Choker setter

A choker setter or choke setter is a logger who attaches cables to logs for retrieval by skidders or skylines.[1][2] The work process involves the choker setter wrapping a special cable end (choker) around a log and then moving clear so the yarding engineer (e.g. skidder operator) can pull the log to a central area.[3][4] In clearcutting, fallers will typically cut down all the trees and limb and buck them into logs before the choke setters and others arrive to remove the logs.[5][6]

Choker setters at work attaching a log to a skyline in Cowlitz County, Washington (October 1941)

Radio controlled

Old chokers were made of metal. New chokers are safer, quicker and thus more productive. They are also radio controlled.

See also


  1. United States Bureau of Labor Statistics. Occupational Outlook Handbook. United States government; Volume 2570.
  2. McEvoy, Thomas James; James Jeffords (2004). Positive Impact Forestry: A Sustainable Approach To Managing Woodlands. Island Press. p. 165. ISBN 1559637897.
  3. Bellamy, Stanley E. (2007). Running Springs. Images in America. Arcadia Publishing. p. 30. ISBN 0738546798.
  4. Crutchfield, James A. (2007). It Happened in Oregon, 2nd Edition. It Happened In. Morris Book Publishing. p. 97. ISBN 0762744812.
  5. Philbrick, Frank; Stephen Philbrick (2006). The Backyard Lumberjack: The Ultimate Guide to Felling, Bucking, Splitting & Stacking. Storey Publishing.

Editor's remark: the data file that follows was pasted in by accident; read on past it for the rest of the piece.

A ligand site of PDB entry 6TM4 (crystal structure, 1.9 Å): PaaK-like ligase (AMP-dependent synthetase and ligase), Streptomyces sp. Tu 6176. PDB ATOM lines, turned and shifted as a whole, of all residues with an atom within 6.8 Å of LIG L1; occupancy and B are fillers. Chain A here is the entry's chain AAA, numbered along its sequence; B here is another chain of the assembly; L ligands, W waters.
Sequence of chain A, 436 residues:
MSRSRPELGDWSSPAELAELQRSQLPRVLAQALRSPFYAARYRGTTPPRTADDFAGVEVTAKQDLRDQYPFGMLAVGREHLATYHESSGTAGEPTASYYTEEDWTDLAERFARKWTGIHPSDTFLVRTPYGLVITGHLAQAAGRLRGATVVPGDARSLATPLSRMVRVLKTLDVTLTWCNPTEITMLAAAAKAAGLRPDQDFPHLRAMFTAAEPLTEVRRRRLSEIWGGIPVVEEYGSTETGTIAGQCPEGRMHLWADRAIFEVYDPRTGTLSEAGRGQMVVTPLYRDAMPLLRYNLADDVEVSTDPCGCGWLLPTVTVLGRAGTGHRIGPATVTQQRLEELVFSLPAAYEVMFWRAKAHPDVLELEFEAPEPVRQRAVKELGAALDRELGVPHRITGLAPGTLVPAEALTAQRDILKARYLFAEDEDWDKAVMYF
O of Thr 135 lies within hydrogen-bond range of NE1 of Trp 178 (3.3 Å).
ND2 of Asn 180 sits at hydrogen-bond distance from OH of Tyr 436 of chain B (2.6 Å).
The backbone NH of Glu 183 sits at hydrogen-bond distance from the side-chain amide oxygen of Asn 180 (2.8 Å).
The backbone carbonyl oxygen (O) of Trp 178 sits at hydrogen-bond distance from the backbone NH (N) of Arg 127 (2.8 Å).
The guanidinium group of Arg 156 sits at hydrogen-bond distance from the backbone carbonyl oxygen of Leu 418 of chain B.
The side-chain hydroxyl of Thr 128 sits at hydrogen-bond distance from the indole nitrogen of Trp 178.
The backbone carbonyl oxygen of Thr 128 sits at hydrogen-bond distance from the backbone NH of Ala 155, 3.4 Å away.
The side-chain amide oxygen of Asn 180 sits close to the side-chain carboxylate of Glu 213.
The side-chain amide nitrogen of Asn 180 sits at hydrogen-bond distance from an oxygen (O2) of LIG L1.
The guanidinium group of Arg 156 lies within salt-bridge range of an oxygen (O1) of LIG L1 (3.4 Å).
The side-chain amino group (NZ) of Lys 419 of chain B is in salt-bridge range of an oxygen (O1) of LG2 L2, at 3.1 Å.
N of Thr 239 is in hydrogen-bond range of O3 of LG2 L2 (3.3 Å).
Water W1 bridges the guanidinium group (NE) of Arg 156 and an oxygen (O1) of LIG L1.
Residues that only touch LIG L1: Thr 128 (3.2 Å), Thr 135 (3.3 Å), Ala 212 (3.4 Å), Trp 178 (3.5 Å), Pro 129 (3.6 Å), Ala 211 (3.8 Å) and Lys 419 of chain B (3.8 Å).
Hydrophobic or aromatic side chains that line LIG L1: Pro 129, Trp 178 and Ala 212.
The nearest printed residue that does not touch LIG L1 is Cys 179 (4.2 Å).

6. Salisbury, Mark (2008). Ilearning: How to Create an Innovative Learning Organization. Wiley; International Society for Performance Improvement. p. 101. ISBN 0470292652.

Further reading

  • Cremer, Clyde H.; Jeffrey S. Creme (2008). The Complete Guide to Log Homes: How to Buy, Build, and Maintain Your Dream Home. p. 36.
  • Miles, DJ (2009). Prindles and Prindels of Clinton and Franklin Counties, NY and Their Allied Families. AuthorHouse. p. 223. ISBN 1449042406.
  • Ross, John (2004). Murdered by Capitalism: A Memoir of 150 Years of Life and Death on the American Left. Nation Books. p. 79. ISBN 1560255781.
  • Stanley, David; Elaine Thatcher (1999). Cowboy Poets and Cowboy Poetry. University of Illinois Press. p. 276. ISBN 978-0252068362.
  • Vaillant, John (2012). Am Ende der Wildnis: Umweltaktivist oder Ökoterrorist? (in German). Random House.
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